“Being the first PPP railway station project, the success of the project is very important as it will become a role model for the other projects. The project’s success will give confidence to infrastructure developers who have been careful in investing in such brownfield projects,” said Lohia of IRSDC.
The Habibganj project was undertaken as part of the Indian Railways’ ambitious plan to re-develop 400 A1 and A category railway stations.
The idea of setting up world-class railway stations was mooted in 2009-10 by then railway minister Mamata Banerjee. Although initial studies were carried out in 2010, it was only in 2015 that the project was revived by Prabhu.
“It took us around eight years to define world-class. The standards of India as compared with other countries were very different and what railways wanted was not replication of one model but amalgamation of several models,” said a senior railway ministry official, asking not to be identified.
Apart from Habibganj, other projects being handled by IRSDC are Anand Vihar (Delhi), Bijwasan (Delhi), Chandigarh, Surat (Gujarat), Mohali (Punjab) and Gandhinagar (Gujarat).
Indian Railways’ ambition of redeveloping 400 stations into world-class facilities is completely based on land monetisation.
“The inventory of railway assets shows that there is huge potential in the land and what we are doing is just using that potential for a limited period of time. There is no harm in monetising land resources of railways which are getting encroached (on) with every passing day,” the railway official mentioned earlier said.
Bansal said the railways needed to make the station redevelopment deal more lucrative.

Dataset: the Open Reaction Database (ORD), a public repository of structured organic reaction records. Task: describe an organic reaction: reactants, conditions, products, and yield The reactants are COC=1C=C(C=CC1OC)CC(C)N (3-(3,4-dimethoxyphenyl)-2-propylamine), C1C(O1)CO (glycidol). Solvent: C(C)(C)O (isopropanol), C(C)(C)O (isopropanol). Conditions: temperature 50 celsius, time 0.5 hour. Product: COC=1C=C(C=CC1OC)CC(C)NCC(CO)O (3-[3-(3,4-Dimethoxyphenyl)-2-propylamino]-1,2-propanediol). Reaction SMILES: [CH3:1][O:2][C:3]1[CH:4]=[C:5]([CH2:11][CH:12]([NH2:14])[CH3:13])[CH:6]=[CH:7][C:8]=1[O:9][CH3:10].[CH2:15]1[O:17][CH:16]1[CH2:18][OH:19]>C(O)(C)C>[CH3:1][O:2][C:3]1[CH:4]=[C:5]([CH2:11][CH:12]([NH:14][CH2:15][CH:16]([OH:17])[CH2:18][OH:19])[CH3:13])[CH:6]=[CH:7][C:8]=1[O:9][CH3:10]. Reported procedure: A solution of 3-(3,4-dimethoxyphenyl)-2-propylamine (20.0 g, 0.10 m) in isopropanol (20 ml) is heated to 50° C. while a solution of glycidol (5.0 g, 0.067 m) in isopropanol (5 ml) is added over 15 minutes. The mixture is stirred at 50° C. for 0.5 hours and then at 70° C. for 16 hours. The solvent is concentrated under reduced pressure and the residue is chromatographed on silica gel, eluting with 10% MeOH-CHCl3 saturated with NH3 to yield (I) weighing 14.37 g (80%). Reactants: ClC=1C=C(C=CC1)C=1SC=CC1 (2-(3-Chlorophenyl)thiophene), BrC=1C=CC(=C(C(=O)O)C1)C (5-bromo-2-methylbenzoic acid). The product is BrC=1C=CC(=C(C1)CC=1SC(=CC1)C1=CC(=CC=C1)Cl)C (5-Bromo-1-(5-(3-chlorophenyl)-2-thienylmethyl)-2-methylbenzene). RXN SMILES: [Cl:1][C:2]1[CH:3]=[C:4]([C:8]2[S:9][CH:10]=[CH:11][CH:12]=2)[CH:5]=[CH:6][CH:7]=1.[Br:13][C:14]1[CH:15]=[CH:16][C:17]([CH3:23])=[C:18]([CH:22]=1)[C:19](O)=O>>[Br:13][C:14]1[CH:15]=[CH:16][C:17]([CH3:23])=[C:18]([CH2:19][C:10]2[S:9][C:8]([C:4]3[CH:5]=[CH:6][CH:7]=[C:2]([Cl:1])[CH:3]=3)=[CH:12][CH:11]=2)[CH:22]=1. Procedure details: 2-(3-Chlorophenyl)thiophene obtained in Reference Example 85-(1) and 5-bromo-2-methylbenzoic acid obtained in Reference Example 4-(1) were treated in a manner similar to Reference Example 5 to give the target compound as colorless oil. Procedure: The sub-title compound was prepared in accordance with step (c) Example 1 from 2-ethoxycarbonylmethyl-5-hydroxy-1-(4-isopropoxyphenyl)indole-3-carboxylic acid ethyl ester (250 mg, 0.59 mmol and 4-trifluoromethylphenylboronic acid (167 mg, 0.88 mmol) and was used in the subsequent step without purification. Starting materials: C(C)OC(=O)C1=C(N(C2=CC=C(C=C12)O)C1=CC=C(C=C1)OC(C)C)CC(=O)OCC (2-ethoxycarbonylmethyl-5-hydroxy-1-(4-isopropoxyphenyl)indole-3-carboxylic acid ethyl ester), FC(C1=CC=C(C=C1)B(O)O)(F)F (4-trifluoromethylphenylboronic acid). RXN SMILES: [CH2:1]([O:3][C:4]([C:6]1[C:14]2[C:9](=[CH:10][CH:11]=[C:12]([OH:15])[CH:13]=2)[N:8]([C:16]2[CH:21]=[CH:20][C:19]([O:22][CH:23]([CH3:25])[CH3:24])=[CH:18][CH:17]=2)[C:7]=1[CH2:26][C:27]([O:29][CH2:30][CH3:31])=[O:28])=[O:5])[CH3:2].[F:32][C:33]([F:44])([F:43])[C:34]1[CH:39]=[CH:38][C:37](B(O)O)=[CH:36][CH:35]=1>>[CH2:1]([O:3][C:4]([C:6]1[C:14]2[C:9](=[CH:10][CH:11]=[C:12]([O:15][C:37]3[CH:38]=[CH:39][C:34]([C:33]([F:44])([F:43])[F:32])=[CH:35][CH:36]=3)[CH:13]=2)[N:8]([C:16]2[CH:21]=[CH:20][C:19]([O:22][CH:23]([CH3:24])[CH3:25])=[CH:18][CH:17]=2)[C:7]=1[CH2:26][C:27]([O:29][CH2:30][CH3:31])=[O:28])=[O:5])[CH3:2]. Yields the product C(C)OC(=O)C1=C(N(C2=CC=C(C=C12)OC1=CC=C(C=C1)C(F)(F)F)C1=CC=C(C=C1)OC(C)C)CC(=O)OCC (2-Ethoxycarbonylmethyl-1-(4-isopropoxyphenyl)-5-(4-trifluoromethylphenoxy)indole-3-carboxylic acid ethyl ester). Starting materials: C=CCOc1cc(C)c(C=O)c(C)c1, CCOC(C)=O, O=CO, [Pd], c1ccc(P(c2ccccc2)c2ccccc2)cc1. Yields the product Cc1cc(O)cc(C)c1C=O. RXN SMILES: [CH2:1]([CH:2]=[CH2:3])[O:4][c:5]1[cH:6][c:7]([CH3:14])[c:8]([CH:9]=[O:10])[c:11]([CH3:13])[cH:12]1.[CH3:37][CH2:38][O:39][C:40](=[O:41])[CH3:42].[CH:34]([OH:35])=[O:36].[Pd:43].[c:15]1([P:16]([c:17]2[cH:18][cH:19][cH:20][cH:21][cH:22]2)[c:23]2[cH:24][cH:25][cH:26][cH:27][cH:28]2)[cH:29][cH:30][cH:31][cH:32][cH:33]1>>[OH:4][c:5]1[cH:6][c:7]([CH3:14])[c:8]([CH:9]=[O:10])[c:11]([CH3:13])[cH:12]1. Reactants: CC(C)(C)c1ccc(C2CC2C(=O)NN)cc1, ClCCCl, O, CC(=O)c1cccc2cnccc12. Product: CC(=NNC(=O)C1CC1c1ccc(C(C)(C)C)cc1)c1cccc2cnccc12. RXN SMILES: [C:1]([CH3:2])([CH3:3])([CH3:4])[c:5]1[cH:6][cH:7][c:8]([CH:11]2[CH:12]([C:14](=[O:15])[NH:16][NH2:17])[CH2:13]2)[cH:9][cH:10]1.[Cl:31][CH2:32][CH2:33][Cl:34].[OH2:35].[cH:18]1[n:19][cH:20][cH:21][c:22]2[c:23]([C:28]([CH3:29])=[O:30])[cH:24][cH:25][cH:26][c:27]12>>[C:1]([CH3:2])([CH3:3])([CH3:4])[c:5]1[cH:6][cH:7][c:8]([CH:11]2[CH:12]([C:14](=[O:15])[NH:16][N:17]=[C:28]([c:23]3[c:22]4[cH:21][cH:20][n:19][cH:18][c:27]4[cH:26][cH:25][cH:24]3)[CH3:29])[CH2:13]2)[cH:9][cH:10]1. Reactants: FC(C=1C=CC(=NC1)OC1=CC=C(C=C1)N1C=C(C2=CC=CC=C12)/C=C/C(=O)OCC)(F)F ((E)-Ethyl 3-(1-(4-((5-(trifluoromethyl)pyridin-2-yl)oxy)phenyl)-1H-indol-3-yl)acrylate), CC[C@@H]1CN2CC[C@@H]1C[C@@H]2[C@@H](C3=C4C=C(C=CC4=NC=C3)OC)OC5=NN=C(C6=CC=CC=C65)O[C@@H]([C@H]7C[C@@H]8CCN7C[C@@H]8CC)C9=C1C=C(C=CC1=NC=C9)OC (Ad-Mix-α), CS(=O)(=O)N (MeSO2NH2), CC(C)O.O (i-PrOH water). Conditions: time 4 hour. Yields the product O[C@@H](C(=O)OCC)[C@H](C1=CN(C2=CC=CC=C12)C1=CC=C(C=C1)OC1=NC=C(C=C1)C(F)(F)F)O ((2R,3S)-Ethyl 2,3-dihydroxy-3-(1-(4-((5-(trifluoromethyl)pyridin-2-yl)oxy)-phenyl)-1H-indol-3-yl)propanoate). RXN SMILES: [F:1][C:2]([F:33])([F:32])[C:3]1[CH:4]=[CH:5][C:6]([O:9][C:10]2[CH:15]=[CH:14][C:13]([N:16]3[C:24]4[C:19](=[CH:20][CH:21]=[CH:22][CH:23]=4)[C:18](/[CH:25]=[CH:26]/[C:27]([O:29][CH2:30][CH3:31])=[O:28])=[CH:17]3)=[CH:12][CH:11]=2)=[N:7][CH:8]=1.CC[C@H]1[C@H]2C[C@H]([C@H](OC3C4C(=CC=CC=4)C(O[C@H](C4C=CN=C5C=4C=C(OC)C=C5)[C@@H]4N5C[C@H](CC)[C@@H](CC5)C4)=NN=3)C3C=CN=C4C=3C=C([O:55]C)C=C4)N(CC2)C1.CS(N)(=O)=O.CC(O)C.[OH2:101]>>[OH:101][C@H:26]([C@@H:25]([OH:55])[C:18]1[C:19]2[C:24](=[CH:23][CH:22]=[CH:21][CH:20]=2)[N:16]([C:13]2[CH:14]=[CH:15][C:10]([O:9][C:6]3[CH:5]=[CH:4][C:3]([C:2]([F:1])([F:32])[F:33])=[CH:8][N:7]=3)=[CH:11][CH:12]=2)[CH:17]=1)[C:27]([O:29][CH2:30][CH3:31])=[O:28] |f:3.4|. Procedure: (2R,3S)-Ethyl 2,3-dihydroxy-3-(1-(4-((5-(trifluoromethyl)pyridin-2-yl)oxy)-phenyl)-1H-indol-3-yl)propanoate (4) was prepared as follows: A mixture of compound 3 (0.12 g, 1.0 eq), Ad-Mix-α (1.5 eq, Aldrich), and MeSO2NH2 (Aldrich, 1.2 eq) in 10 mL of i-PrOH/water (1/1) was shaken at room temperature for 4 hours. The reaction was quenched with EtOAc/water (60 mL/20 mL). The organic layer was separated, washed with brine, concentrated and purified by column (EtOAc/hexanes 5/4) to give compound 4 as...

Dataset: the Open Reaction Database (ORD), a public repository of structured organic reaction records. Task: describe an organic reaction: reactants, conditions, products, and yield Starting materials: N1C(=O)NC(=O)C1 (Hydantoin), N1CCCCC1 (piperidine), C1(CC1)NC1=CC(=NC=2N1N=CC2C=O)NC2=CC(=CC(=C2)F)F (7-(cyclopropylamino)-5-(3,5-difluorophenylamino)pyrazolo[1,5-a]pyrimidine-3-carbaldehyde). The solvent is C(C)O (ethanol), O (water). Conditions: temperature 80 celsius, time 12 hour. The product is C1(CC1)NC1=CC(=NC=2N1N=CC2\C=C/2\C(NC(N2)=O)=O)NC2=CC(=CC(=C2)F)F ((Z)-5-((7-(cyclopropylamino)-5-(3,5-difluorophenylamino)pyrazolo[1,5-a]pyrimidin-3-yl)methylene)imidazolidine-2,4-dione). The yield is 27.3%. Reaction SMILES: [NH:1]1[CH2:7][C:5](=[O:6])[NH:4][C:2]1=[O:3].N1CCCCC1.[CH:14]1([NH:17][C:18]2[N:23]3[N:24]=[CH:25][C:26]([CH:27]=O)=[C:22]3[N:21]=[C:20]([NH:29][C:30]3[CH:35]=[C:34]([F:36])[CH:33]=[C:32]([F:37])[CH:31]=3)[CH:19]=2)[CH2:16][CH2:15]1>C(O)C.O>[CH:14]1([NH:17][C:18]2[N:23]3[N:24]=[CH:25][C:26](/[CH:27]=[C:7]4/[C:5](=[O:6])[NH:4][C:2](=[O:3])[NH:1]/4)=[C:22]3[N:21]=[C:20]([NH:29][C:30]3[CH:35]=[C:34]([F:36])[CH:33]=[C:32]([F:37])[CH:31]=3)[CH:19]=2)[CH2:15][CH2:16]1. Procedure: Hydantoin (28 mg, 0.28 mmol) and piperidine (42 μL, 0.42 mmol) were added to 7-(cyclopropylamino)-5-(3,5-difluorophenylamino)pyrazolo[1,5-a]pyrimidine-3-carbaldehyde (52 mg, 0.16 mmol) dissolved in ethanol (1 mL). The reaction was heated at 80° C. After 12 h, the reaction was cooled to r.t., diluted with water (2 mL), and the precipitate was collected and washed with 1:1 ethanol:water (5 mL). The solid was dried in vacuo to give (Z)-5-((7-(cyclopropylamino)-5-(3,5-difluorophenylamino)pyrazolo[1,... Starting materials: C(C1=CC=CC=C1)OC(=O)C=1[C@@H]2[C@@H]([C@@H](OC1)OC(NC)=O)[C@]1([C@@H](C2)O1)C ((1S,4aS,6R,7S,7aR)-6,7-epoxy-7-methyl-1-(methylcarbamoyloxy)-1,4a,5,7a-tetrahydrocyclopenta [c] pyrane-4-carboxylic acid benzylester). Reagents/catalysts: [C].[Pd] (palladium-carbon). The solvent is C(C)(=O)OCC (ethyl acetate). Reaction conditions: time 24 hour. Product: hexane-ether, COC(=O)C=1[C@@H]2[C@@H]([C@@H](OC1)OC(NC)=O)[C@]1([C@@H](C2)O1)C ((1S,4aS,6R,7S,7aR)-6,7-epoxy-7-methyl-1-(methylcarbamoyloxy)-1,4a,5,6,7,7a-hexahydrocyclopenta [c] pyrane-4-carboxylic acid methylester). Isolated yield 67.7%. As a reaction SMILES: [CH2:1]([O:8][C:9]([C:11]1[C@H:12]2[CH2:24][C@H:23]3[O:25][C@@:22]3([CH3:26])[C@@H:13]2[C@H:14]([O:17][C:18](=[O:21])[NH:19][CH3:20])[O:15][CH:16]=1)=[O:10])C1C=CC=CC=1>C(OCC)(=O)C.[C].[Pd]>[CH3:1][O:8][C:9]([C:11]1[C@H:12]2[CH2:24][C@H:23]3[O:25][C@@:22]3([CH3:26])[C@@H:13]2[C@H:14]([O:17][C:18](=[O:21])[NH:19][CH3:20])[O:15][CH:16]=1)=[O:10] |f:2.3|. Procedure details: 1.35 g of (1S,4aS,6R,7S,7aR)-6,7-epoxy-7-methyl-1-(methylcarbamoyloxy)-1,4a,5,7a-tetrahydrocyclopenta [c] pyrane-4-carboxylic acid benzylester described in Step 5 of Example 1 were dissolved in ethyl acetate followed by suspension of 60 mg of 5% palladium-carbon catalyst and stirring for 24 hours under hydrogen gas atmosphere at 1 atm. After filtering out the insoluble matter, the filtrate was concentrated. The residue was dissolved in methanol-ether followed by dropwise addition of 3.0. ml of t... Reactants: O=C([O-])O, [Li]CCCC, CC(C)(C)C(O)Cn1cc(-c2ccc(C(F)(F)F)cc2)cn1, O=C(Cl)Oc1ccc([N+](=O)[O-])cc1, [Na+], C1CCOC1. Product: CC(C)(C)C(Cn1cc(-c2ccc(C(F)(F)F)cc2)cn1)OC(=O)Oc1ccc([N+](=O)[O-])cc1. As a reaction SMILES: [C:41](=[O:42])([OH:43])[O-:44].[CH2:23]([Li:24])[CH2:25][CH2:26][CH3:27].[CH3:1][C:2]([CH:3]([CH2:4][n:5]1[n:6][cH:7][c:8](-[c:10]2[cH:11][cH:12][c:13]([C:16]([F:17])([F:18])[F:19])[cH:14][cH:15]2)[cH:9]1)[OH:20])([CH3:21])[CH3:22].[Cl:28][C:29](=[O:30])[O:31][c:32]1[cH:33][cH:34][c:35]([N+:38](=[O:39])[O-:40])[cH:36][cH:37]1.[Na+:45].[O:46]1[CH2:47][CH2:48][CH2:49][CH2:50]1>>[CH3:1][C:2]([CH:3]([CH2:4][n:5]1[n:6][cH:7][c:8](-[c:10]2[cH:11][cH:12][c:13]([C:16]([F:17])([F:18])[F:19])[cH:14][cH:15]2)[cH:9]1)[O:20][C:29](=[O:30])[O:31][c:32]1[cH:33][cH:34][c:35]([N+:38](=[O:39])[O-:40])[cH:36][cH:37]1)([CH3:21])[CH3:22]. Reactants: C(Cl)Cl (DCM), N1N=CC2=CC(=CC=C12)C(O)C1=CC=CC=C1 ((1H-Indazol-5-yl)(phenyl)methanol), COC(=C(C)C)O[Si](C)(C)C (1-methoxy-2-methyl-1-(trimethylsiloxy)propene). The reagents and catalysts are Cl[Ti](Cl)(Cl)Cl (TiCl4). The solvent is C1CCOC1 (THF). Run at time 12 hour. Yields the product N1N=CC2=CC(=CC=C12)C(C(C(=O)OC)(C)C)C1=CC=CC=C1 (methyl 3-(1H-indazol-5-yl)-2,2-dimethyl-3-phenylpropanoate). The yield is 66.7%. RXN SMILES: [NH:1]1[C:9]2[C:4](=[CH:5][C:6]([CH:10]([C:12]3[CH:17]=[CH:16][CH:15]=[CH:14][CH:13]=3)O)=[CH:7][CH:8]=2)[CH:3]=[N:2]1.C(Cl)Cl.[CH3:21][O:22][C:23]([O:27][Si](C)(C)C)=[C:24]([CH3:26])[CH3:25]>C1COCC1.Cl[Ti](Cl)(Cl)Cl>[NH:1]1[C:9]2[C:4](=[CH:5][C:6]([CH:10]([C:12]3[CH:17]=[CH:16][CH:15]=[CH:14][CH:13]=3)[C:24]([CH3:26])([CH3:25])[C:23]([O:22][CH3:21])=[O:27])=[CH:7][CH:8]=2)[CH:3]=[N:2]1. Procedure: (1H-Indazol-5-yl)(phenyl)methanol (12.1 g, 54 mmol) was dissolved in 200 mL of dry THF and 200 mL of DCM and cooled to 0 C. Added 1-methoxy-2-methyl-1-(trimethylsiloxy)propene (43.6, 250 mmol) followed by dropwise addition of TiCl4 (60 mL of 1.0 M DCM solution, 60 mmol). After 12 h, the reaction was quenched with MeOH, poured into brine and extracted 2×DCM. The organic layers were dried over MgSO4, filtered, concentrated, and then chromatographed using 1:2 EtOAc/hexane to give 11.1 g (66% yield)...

“A lease of 99 years instead of 45 years, maintenance period extendable from five to 20 years and residential opportunities would attract more bidders,” Bansal said.
A railway board member who didn’t want to be identified said the deal could have been more lucrative for Indian Railways.
“The whole concept of land monetization would have been good, provided there was clarity. It’s prime land which is being given to the developers at circle rates of the area and not the commercial price. Besides, there is no revenue model, like royalties from developer for 45 years from the commercial development, which is a raw deal for the railways,” the board member said.
Indian Railways has adopted three models for station redevelopment. One is the PPP model, under which a project is planned, statutory clearances obtained and a developer is chosen to upgrade a facility. The second is collaboration with foreign governments to develop stations. The third model is the Swiss Challenge method, where bidders have the freedom to design and develop a project after obtaining approvals on their own. Under this method, the company whose project plan is accepted is given the opportunity to work on the project at the price quoted by the lowest bidder. If it does not accept this, then the project is given to the lowest bidder.
This piece was first published on the Mint, and has been republished here with permission.